Fox Studios Australia sits within Moore Park on the edge of the Sydney CBD, part of 360 hectares of urban parks known as Centennial Parklands. Centennial Parklands, Moore Park and the Fox Studios precinct contain exceptional national, state and local heritage significant sites built over its 200 year history since European settlement.
The Indigenous People who lived in the area on which the studio has been constructed are known as the Gadigal. Fox Studios Australia acknowledges the Gadigal people of the Eora nation as the traditional custodians of the land.
The word Gadigal means ‘those who reside in the bay of Cadi’. The Gadigal lands formed a complex geology made up of dunes and wetlands. The rich soils influenced vegetation growth, leading to plant and animal resources becoming available to the Gadigal people. The area is representative of pre-colonial Indigenous meeting places used for social, ceremonial and other purposes. Present day Indigenous communities continue to honour the spiritual associations of the Gadi, celebrating interest in this history.
In 1811, 23 years after the founding of the Sydney colony, the land was proclaimed by then Governor Lachlan Macquarie as Sydney Common, devised as an area for use by the public which became popular for livestock grazing.
By the 1820s the Tank Stream, Sydney’s main supply of fresh water, was insufficient and polluted. Governor Darling appointed engineer and surveyor, John Busby to secure another water source for Sydney.
Between 1827 and 1837, Busby’s Bore was hand constructed by convict labourers. The bore was a gravity-fed tunnel built to deliver 1,500,000 litres of water per day to the city’s population of 20,000 people. The system remained in place as Sydney’s sole water supply until 1858. Today, one of the only remaining visible shafts is located within Fox Studios Australia.
Following public demand in 1867, part of the Sydney Common was allocated to Charles Moore, the Mayor of Sydney City Council, for use as public recreation.
Moore Park was created.
It was in the late 1880s that Moreton Bay fig plantings along Anzac Parade and surrounding roadways ingrained the distinct character of Moore Park.
By the end of the 19th Century, Moore Park was Sydney’s most popular sporting and entertainment precinct.
It was under the auspices of the Royal Agricultural Society (RAS) from 1881 where the area flourished and was ultimately developed into a precinct for the rural industry to promote agricultural life in the city. The Showground, as it became known, became the home of one of the city’s most significant and popular cultural events, the annual Sydney Royal Easter Show.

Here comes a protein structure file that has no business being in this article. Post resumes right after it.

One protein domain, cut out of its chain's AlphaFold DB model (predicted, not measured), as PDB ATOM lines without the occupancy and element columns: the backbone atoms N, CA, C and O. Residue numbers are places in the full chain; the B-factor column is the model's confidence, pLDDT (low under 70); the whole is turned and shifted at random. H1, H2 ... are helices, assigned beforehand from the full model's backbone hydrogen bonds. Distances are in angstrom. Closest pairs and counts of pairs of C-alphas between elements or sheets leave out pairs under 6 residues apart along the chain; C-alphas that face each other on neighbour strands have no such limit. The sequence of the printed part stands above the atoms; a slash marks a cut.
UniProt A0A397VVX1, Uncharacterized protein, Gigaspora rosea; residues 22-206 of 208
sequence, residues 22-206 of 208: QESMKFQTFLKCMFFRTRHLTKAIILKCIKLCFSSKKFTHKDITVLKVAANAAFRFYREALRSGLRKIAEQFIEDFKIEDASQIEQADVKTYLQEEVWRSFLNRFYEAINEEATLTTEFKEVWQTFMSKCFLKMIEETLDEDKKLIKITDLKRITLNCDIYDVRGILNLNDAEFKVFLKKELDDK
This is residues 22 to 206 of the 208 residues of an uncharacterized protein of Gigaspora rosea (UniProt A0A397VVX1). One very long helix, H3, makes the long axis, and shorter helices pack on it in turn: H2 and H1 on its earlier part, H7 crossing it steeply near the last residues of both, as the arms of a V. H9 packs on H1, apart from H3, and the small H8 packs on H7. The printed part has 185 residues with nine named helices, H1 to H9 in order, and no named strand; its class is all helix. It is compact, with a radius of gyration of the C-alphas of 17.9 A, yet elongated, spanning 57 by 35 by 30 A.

The RAS held its first exhibition at the Showground in 1882, and grew over the next century to showcase the best in produce, livestock and the art and culture of rural industry. Over the next fifty years, the RAS expanded and built a series of grand exhibition halls and associated buildings to house the Show. Construction began on the Members Grandstand in 1924, with the Manufacturers Hall and Commemorative Pavilion beginning construction in 1938. A gift from the NSW Government, the Manufacturers Hall and Commemorative Pavilion were constructed to mark the 150th anniversary of the first fleet landing in Australia.
The central focus of the showgrounds layout was the grassed Parade Ring. The Parade Ring was modified in the course of an 1886 building program that included an extension of the Trotting Track to the west of the Parade Ring, now Park Road. Bent Street has been the central circulation path around the exterior of the Parade Ring throughout the Showground’s history.
Planning for the relocation of the Royal Agricultural Society to Homebush Bay began in 1988. The Royal Easter Show continued in Moore Park until 1998 when it was moved to a new showground in Homebush, when the Sydney Olympic Park precinct was being developed.
In 1996, Fox Studios Australia assumed the lease of the former Moore Park Showground. This saw the removal of various structures, the conservation of the buildings, spaces, road alignments, and landscapes of high heritage value, the construction of new buildings and modification of the road pattern. The substantial redevelopment and investment resulted in the transformation of the world-class film and television production facility that is Fox Studios Australia today.
The Members Grandstand, on the edge of the Showring was converted into an office building, which is now the home for many of the Studio’s partner businesses. Now known as the Frank Hurley Grandstand, it was named after the Australian photographer and adventurer who participated in several expeditions to Antarctica and served as an official photographer in WWI and WWII.
Fox Studios Australia has respectively retained the culture of the former showground, with the names of the ‘Cattle Judging Ring’, ‘Dog Judging Ring’, ‘Caretakers Cottage’ and ‘Bent Street’ remaining. The Manufacturers Hall and Commemorative Pavilion have been repurposed as Stage 1 and Stage 7 respectively.
Fox Studios Australia, as the current caretakers of this historical part of Sydney, has ensured the preservation of buildings and landscape on the significant heritage listed site.
Art & Costume